In Debt and in the Dark

What is the student-debt crisis doing to the field of architecture?

Klaire Viduya graduated in May from the University of Nevada, Las Vegas, with a bachelor’s and a master’s of architecture. Since then, she’s been settling into a job working on education design projects and studying to obtain her license. A first-generation college student and child of working-class immigrants, Viduya found paying for her education challenging. Even though she opted for public school, she was still surprised when she got her first tuition bills.

“One thing that I didn’t factor, when I actually declared my major, is that our school charges variable fees as part of tuition. So the regular fee of $200 per credit can have another $150 to $250 on top of it, depending on the class,” she said.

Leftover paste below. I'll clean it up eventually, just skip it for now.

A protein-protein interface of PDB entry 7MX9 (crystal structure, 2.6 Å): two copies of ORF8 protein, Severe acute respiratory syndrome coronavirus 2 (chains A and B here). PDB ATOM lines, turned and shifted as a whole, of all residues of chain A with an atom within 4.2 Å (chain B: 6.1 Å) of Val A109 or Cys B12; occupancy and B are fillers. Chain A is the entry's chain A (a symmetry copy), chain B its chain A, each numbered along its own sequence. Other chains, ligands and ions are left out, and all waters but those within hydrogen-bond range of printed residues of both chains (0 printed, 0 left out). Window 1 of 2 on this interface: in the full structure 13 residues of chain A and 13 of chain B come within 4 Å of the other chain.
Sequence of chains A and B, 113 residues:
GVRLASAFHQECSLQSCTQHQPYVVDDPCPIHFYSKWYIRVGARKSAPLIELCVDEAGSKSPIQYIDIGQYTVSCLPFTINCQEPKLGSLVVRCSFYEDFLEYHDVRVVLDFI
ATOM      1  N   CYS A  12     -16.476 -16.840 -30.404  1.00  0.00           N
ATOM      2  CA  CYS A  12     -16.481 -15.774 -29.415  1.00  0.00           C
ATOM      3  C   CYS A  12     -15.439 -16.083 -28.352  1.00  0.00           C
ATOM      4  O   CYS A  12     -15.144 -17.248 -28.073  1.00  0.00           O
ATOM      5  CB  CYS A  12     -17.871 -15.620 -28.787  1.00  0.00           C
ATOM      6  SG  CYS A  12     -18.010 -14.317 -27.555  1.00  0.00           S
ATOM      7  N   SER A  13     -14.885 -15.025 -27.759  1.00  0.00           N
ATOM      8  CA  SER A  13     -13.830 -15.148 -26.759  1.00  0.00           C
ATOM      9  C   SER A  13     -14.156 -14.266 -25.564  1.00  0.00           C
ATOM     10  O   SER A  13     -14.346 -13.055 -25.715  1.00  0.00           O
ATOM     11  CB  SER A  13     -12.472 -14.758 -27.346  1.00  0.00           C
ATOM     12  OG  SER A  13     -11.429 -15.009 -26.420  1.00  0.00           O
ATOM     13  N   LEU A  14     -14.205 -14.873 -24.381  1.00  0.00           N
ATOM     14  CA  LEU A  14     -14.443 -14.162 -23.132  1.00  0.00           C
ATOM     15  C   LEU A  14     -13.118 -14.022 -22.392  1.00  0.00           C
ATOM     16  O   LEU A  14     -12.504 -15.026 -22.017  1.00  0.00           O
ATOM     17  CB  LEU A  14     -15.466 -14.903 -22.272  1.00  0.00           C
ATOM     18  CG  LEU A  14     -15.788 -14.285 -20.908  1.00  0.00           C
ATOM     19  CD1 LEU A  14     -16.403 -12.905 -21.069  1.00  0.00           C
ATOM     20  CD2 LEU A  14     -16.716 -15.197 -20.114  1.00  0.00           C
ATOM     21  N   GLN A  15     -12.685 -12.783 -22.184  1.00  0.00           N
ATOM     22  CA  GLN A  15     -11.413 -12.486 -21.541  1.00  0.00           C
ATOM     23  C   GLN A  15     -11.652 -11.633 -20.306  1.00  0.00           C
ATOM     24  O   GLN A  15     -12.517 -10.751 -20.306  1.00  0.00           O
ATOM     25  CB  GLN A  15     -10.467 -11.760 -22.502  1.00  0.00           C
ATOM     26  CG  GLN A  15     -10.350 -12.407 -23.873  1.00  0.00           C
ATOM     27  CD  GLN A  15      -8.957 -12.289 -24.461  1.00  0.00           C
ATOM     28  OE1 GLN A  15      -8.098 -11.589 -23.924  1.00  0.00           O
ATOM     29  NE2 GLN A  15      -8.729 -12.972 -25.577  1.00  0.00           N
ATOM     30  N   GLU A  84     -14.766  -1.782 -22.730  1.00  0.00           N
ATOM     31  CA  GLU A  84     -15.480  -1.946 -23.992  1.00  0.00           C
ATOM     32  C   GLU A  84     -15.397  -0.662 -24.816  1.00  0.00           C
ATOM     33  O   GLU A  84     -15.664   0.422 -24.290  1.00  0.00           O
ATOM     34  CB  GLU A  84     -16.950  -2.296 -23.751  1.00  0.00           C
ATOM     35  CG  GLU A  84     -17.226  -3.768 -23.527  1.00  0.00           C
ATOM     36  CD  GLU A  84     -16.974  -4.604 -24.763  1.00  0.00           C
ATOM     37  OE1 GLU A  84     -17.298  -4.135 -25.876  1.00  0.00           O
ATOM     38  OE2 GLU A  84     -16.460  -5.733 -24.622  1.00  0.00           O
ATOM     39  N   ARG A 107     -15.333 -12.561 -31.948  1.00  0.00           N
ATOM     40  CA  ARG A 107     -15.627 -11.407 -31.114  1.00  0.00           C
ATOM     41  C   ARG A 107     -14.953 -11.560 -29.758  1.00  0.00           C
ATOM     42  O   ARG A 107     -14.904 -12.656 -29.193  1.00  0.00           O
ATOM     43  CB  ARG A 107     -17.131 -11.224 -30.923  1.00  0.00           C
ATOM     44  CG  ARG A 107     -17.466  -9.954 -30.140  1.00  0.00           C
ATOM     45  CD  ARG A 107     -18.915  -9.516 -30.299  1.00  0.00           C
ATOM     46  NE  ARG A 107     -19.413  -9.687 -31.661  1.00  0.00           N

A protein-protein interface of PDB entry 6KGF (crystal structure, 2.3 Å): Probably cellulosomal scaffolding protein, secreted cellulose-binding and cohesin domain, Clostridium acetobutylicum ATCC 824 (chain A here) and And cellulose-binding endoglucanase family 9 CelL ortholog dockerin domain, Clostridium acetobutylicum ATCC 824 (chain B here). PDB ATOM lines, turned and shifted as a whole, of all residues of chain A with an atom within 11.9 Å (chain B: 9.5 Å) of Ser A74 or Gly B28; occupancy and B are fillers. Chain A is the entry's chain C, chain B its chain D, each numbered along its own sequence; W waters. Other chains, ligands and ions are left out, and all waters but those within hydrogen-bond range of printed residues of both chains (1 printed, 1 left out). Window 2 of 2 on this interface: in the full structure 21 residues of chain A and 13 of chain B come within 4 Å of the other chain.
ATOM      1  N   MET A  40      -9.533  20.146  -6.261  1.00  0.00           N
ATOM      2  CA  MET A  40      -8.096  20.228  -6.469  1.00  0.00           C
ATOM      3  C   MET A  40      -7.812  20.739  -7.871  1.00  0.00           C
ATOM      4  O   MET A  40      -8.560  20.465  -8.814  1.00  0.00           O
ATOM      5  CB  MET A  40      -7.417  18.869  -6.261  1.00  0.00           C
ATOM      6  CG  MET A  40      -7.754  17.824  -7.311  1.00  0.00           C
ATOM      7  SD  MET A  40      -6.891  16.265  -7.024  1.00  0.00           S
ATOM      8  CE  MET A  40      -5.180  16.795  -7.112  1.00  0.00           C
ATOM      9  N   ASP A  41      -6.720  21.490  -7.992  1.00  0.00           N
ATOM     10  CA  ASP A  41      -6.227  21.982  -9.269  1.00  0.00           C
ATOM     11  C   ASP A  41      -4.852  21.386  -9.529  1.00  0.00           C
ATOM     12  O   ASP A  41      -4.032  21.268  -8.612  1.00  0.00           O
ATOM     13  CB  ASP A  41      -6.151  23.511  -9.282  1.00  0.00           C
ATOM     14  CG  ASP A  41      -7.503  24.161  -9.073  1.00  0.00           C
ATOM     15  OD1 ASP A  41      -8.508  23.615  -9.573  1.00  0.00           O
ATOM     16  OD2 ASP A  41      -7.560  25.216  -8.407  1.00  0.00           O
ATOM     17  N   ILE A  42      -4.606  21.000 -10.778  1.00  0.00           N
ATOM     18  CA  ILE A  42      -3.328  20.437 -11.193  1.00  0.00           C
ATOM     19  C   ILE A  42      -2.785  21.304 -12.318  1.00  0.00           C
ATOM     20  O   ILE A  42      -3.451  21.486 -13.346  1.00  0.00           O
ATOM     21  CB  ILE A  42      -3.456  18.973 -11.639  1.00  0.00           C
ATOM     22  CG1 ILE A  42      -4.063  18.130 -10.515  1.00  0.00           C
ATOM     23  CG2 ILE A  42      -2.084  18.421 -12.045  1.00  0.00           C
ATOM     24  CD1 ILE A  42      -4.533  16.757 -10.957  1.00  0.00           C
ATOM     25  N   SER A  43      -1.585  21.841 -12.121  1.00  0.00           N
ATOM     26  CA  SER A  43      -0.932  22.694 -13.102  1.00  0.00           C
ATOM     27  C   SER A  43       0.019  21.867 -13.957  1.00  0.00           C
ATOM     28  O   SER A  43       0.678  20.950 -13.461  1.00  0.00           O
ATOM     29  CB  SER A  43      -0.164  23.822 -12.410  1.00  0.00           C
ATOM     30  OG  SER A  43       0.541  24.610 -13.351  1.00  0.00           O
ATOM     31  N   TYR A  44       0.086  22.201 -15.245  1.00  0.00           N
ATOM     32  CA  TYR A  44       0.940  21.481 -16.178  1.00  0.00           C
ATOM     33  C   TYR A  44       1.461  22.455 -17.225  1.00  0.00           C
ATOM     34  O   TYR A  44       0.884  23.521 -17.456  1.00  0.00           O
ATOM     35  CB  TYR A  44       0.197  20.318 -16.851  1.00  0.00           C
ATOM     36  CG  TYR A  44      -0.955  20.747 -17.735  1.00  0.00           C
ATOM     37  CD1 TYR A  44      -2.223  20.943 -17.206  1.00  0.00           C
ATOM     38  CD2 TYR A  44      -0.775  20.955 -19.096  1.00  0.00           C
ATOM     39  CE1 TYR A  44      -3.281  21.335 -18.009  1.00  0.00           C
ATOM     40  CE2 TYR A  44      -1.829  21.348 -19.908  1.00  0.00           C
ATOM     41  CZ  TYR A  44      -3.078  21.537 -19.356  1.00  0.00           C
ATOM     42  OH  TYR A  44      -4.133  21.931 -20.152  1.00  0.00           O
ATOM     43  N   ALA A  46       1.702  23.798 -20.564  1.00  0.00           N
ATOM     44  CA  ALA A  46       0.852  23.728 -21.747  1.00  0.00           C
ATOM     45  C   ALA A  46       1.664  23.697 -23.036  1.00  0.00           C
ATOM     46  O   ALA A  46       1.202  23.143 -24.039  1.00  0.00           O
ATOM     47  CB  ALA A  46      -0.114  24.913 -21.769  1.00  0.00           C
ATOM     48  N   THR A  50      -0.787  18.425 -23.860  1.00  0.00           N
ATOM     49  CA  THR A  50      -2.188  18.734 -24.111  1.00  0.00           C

These unexpected costs increased when she began paying for supplies: During one sophomore-year class, students spent $800 to $1,000 on a final project; they also had to pay out of pocket to use fabrication tools and were responsible for licenses for software like Adobe products, she said.

Viduya finished her four-plus-two with $55,000 in student loans.

With the end …

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